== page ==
Sunday, 8 June 2008

Hands-on Method for Understanding Humans by Psychologists!

How do psychologists help people with mental problems like phobias, neuroses, anxieties?

Psychologists have a treasure chest of techniques like Individual and group counseling, Biofeedback, Visual imaging or Conditioning techniques.

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Mind is a Manifestation of the Brain

The most fundamental paradigm in modern Western psychology is the assumption that the mind is a manifestation of the human brain. In contrast, most of humanity’s religious and spiritual traditions believe in the existence of Die Seele or the soul. 

As neither the mind nor the soul can be seen, touched, smelt or located, the only approach is through the senses of the body. Thus, even despite the centrality of sex for Freud debate, the human body is vital for psychology.

Studying the Word 'Hand' in many Languages Reveals Hidden Connections Between Cultures

One famous Finnish psychologist, Juhani Heiska, from Savonlinna, Finland, who has helped thousands of people with their mental issues during 30 years of dedicated practice, has developed an extraordinary hobby about the human body. 

An author of many articles and books on pre-emptive and preventive mental health work and a frequent lecturer, he has collected the words used to refer to ‘hand’ in almost all known languages. 
  • He observes how the Osidongo people in Angola, Africa use the word Keso for hand, while the Finns use Käsi
  • The Tibetans used the word Manu, which is similar to the Latin Manus
Now, it would be rather hasty to suggest that ancient Tibetans and Romans came from same origins or that the Osidongans and the Finns just changed skin colour over the centuries. Heiska has noticed that the root words in every language could be grouped into as many groups as the language has letters. 

Is it a mere accident that different languages have similarities or do they reveal more about human proto-culture?

  • Hand in modern English probably comes from (Old English hond, from Proto Germanic. Khanduz. Hand is a widespread Germanic word (similar in German, Dutch and Swedish). The likeliest origin is that it is related to Gothic frahinthan 'seize', 'pursue', Swedish hinna 'reach' and English hunt.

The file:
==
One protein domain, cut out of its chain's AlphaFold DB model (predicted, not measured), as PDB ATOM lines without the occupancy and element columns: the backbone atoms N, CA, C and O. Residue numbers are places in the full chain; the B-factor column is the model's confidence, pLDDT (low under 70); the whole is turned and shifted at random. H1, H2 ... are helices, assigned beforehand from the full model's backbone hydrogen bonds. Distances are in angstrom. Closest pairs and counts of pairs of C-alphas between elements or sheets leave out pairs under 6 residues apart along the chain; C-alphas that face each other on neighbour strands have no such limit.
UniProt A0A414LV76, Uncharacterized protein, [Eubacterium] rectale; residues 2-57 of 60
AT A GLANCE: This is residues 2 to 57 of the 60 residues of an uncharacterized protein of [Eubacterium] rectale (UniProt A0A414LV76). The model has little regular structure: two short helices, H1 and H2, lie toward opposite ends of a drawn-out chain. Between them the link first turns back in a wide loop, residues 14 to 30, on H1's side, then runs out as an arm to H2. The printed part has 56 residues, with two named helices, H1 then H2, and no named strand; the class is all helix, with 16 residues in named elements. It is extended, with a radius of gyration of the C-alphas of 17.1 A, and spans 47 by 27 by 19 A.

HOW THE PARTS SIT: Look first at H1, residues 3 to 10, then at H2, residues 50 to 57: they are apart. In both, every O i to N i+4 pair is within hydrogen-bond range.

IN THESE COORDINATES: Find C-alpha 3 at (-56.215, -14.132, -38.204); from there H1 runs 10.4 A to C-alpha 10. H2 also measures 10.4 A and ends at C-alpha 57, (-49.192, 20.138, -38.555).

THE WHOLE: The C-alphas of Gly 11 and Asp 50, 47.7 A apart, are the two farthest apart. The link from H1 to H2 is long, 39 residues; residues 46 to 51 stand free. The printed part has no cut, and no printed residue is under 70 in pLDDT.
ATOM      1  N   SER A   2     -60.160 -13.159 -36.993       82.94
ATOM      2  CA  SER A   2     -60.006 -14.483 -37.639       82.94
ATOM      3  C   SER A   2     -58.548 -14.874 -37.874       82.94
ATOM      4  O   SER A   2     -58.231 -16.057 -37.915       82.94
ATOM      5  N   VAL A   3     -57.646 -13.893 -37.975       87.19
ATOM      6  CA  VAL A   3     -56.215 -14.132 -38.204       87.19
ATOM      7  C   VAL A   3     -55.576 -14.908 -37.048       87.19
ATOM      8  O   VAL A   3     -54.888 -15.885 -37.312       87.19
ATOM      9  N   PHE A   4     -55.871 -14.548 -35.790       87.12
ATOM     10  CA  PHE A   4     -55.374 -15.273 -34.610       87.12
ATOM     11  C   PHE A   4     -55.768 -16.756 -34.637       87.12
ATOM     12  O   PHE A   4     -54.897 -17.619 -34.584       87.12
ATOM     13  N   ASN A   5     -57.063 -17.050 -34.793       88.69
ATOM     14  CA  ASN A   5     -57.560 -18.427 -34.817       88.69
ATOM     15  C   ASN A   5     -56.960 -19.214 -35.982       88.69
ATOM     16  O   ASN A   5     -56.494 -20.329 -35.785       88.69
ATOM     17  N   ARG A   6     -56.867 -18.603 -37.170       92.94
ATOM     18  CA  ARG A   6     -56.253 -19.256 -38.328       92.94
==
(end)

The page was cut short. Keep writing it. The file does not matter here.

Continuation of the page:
Genetic Evidence to Track How Humans Evolved

Genetic Archeology has started using DNA very recently in the Great DNA hunt to plot ancient human migrations and how civilizations developed. The Genographic Project is a five-year project started in 2005 to collect DNA samples from over 100,000 people worldwide to understand how the Earth was colonised by humans. 

DNA studies suggest that all humans today descend from a group of African ancestors who—about 60,000 years ago—began a remarkable journey. 

One surprising finding is that human populations were quite small prior to the Late Stone Age, perhaps numbering fewer than 2,000 around 70,000 years ago.

Scientists also use other approaches for mapping out ancient human migrations. Scientists like Professor Alan Cooper of Australia's University of Adelaide  try to understand ancient human migrations by studying pig remains.

In Heiska’s family, they have a history of longevity. His mother lived happily until 102. So he has lots of time for continuing his hands-on research.

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JohnG said...

Very interesting post.

Are there any conclusion to be had from this 'hand' project?

JuliaB said...

Very interesting post. It'd be great to see more about the hand stuff. Any conclusions?

Rana Sinha said...

Thanks John and Julia about your comments.